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September 24, 2017
117 South Fourth Street, Wilmington, NC
By Linda Kramer
Behind an iron street fence, on a shady, brick-paved street in the historic district of Wilmington, North Carolina, the Williams-Holladay House sits with an easy grandeur, in the company of majestic oaks and graceful old homes.
Owners June and Volker Reichert moved to Wilmington from Bermuda 10 years ago, fell in love with the house and have created a showplace reflecting both history and personal style.
In 1849, when Wilmington was North Carolina's largest and most prosperous city, a young Francis Post arrived to seek work with the Wilmington and Weldon Railroad. He went on to become one of the leading architectural visionaries of the city, and the Williams-Holladay house is part of his legacy.
George Washington Williams, a prominent Wilmington textile merchant, commissioned the house in 1889 to be built on a double city lot as a residence for his daughter Maggie and her husband, William Waller Holladay. It later served as a parsonage for the First Baptist Church. In 1890, the stately Queen Ann house was described by The Wilmington Star as "one of the handsomest houses in the city ..."
The four-bedroom, three-and-a half bath, 5,255-square-foot home, listed on the National Register of Historic Places, displays an amazing attention to detail within its generous and harmonious proportions.
During the late 1980s and early 1990s, the house underwent an extensive, meticulous renovation and historic preservation, guided by architect Charles Boney Jr. and builder David Thomas. It was gutted and rebuilt. The entire east side was reconstructed for the addition of a state-of-the-art kitchen, bathroom and laundry room to balance historic authenticity and modern convenience. The plumbing and electricity were modernized, the slate roof was restored, chimneys were either re-pointed or reconstructed and a formal garden with winding brick paths and arbors was established. Everything about the home has been calculated to honor the grandeur of the interior and exterior spaces and reflect exacting craftsmanship.
In the formal entry foyer, eyes are pulled to a cascading staircase of handcrafted ash that makes a dramatic architectural statement and declares that this is a big, luxurious home that needs to be used.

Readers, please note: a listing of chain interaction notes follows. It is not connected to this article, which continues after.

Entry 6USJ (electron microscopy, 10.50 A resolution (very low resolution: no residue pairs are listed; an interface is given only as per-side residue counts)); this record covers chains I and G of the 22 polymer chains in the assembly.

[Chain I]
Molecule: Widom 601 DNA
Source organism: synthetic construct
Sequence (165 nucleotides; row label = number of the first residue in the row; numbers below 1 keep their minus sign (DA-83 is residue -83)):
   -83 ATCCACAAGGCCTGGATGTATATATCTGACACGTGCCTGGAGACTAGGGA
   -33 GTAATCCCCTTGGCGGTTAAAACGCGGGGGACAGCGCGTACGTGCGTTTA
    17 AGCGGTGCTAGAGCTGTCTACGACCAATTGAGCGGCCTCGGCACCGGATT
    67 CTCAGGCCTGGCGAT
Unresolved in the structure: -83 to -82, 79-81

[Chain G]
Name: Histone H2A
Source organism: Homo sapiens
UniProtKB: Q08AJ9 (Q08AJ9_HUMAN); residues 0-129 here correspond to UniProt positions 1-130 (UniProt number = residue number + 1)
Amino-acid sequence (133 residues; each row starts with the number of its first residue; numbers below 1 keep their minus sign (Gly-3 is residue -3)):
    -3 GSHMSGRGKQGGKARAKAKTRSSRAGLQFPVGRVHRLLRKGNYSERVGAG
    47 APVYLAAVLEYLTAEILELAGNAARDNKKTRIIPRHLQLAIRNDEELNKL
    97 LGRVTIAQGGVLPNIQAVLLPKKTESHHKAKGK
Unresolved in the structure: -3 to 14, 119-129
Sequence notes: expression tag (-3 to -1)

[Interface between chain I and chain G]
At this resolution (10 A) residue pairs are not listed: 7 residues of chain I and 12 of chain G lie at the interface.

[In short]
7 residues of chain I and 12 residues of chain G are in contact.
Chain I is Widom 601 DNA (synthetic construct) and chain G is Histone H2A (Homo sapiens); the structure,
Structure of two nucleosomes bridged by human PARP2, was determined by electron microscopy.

An easy floor plan flows from room to room. The core of the house, the kitchen, is totally integrated and functional, with open-cupboard storage, sleek white custom cabinetry, granite countertops and heart pine wood floors. As was traditional for the period, there is a room for everything. There are peaceful, intimate spaces for reading a book in the library, a music room and a parlor for sipping tea or enjoying one of the home's nine fireplaces.
Throughout the house, handcrafted artistry can be found in details that eloquently express beauty and imagination. Pocket doors, glass transoms, handmade wainscoting and door frames, walnut inlays in oak floors and the massive staircase banister all reflect the lost art of skillful carving. Exquisite hand-painted ceilings by artist Kate Miller look down from the parlor, dining room, music room and master bath.
Emphasizing the home's dynamic architectural spaces, a palette of delicate, pastel colors plays off the abundance of natural light. Soaring 12-foot ceilings and tall windows set the stage for the home's interior, an artful blend of comfortable yet luxurious period furnishings that create a mood both stylish and welcoming.
The same attention to detail is repeated on the grounds. Formal gardens with water elements surround the house, and winding brick paths meander through beds of colorful annuals and perennials.
It's a rare house and a rare couple that can blend history and glamour with comfort. The Reicherts have managed to pull this off and have created a home with a mood of casual elegance, quiet charm and a reminder of the gentility of our historic past.